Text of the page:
The Papists

Apologetics and Evengelization
  • March 7, 2014 1:49 am
    layingdownamess:  Hey, guys. Have any of you heard the whole 'Jesus was born in July and Christmas is actually a pagan holiday' thing? If yes, can you explain it to me? Please & thank you!

    There is some debate as to what time Christ was actually born.  While virtually all scholars agree that he existed,* we are not sure about when he was born.  Many scholars argue that given that the nativity accounts claim that shepherds were grazing their flock, a December birth is unlikely, and therefore, a summer birth makes more sense.  Others respond by noting that winters in that part of the world are mild, and that it might have been possible. 

    Christmas Day is also the date of several pagan holidays (probably because of its proximity to the winter solstice,) leading some to claim that Christmas is actually a pagan holiday, and that Christians who celebrate Christmas are actually celebrating the pagan gods.  This is of course silly.  My friends celebrate my birthday on March 4th.  There are hundreds of people who celebrate birthdays on March 4th, but we are not all the same person just because we share a birthday. 

    In the end, does it really matter when Jesus was born?  No, it doesn’t.  All that matters is that He was born, He died for our sins, and because of that, we love Him by obeying Him and His Church because that is what will bring us to heaven, that is union with God.

    Does that help?  God bless!



  • January 11, 2014 3:09 am
    Anonymous:  I use to be a very faithful Catholic, I even thought about a vocation to priesthood for a long time. The sad truth is I've fallen in college... And I am not happy. I feel fake and artificial and when I close my eyes I dream of the love I felt from the Father before I ran away from the church. I'm in a sexual D/s relationship with a wonderful girl... But I don't know if I can tell her about my can a man come back from something like this...I long for my home, my church

    You fell away from the faith in college.  Guess what, your normal.  More people than not will change in some way in college, and often times, we’re not happy about those changes.  We feel like we’ve fallen.  What defines us, is how we get back up.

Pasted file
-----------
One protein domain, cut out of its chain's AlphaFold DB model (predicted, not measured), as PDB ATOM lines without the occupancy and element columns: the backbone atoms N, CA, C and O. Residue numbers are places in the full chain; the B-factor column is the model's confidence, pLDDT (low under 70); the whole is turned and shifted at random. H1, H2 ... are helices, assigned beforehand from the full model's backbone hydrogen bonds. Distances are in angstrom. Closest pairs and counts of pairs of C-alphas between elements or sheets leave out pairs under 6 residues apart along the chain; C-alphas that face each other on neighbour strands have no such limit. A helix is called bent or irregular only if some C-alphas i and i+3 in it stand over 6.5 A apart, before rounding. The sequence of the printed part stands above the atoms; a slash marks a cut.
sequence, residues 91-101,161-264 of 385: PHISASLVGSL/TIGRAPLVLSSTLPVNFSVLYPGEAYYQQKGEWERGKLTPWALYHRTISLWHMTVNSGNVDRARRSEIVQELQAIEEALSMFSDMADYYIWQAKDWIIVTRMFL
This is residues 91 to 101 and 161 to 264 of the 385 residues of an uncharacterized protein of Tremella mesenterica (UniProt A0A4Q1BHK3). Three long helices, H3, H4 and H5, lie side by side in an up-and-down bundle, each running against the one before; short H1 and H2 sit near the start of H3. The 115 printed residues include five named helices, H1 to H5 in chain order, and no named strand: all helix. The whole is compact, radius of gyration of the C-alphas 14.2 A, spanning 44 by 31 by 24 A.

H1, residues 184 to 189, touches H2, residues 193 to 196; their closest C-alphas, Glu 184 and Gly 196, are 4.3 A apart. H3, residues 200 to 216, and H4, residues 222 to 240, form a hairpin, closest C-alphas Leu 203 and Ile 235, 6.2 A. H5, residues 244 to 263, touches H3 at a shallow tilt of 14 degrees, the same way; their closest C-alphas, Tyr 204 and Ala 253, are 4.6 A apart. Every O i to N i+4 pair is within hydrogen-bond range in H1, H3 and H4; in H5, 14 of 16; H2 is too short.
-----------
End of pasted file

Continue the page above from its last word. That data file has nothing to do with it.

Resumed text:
Look at St. Augustine.  He didn’t just fall in college.  He went on rager that lasted around two decades.  He was not exactly a model Christian.  And then, he changed.  He met people who really introduced him to the faith again, he left his former ways, and went on to be one of the most revered saints in history.  And there are a ton of other saints like him.  Moses the black was a murder and adulterer, and he became a saint.  So, God really doesn’t look at how far we fall, he looks at the efforts we take to pick ourselves back up, and really, He does most of the work, we just have to give Him the space to do it. 

    There’s a story called the prodigal son, (Luke 15) but really, it should be called the story of the running Father.  Because the son, when he realized that what he was doing wasn’t working, he prepared a long speech to tell his father, begging him to just take him in as a servant.  But, while the son was still a while off, the Father saw him and ran up to meet him.  The Father immediately called him his son, and prepared a feast for him.  The son didn’t even get a chance to say his speech.  Point is, turn to God, and give Him the space to work.  You want to come back home to the Church, just do it!  Find a priest who you trust, could be at your college or nearby, or back home.  Wherever.  Ask him to talk.  Hang out with a friend who’s faith you admire.  That’s how we give God the space to work.  We surround ourselves with people who God is working through.  Does that make sense?  And always know, that you are truly loved by God, and nothing you do can ever change that.  God bless!

    Your brother in Christ,


  • December 28, 2013 9:30 pm
    Anonymous:  If I made a mistake when I am praying, am I required to pray the prayer again?

    No, just recollect your thoughts and continue.  Sometime starting over may help you distance yourself from the mistake, but starting over is not required.  What’s required is that you attempt to maintain a prayerful attitude, speak honestly and reverently, and hopefully, your prayer will move you to a sense of peace and calm in the Lord.  That is the goal, when we pray, we ought to rest in the Lord.  I hope this helps!  God bless!


  • December 11, 2013 2:57 pm
    Anonymous:  Do you have any information on the current demographics of the Church, i.e. which country has the most Catholics, which ethnic group has the most Catholics, etc?

    Wikipedia actually has pretty good statistics on that.

    I don’t know of any statistics on worldwide ethnic groups and Catholicism but I hope this info on nationality helps!


  • December 4, 2013 9:04 am
    Anonymous:  Is it okay to wear sandals during the Mass? I know shorts are inappropriate, I was just wondering if sandals are. I'm a male.